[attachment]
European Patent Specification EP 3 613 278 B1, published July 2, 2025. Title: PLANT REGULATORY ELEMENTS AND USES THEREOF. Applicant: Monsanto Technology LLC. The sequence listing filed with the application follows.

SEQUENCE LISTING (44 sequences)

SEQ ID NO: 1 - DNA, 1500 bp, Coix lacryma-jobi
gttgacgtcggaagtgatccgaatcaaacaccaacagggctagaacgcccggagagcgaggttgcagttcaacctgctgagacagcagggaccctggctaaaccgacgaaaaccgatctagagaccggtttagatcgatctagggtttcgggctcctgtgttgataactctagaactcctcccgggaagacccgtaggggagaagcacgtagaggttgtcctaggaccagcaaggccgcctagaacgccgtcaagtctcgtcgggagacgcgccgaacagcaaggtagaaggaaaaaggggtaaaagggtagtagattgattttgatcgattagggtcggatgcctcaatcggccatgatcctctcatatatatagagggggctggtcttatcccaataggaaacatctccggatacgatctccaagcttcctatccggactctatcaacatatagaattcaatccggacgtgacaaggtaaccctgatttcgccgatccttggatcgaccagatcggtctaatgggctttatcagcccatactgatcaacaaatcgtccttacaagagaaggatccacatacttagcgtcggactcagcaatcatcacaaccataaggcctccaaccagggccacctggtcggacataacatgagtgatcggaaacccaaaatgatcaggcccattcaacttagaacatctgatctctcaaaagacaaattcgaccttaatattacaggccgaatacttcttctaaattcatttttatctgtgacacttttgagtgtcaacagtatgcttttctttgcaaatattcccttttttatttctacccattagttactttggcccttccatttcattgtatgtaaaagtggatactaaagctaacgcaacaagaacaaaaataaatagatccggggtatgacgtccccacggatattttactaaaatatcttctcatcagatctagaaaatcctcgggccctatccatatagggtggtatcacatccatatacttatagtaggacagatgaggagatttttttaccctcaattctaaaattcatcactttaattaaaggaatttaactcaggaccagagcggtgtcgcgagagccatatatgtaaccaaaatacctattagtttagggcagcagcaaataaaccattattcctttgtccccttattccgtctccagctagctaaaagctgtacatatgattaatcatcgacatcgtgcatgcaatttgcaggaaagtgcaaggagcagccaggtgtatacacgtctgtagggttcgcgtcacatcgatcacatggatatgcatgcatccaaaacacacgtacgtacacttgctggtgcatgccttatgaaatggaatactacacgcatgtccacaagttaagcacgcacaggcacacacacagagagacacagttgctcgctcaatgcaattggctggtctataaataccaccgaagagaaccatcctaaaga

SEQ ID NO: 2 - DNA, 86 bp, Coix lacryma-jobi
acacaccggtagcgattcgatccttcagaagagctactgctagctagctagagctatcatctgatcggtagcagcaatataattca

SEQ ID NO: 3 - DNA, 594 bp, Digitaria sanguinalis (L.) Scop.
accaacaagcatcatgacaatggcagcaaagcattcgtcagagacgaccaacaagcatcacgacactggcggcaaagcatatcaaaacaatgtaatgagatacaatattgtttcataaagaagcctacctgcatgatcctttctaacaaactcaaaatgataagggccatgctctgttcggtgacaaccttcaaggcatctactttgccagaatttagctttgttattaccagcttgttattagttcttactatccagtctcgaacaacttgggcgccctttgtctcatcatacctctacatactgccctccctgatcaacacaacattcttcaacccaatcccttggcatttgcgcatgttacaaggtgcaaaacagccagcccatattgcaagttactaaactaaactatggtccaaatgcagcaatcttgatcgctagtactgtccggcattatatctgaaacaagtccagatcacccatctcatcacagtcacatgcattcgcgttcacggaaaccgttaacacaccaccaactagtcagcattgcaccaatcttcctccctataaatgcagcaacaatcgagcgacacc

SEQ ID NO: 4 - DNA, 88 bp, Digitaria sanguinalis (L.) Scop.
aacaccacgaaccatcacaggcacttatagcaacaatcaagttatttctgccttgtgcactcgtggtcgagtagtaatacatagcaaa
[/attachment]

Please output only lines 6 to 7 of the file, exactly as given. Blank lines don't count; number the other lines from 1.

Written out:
acacaccggtagcgattcgatccttcagaagagctactgctagctagctagagctatcatctgatcggtagcagcaatataattca

SEQ ID NO: 3 - DNA, 594 bp, Digitaria sanguinalis (L.) Scop.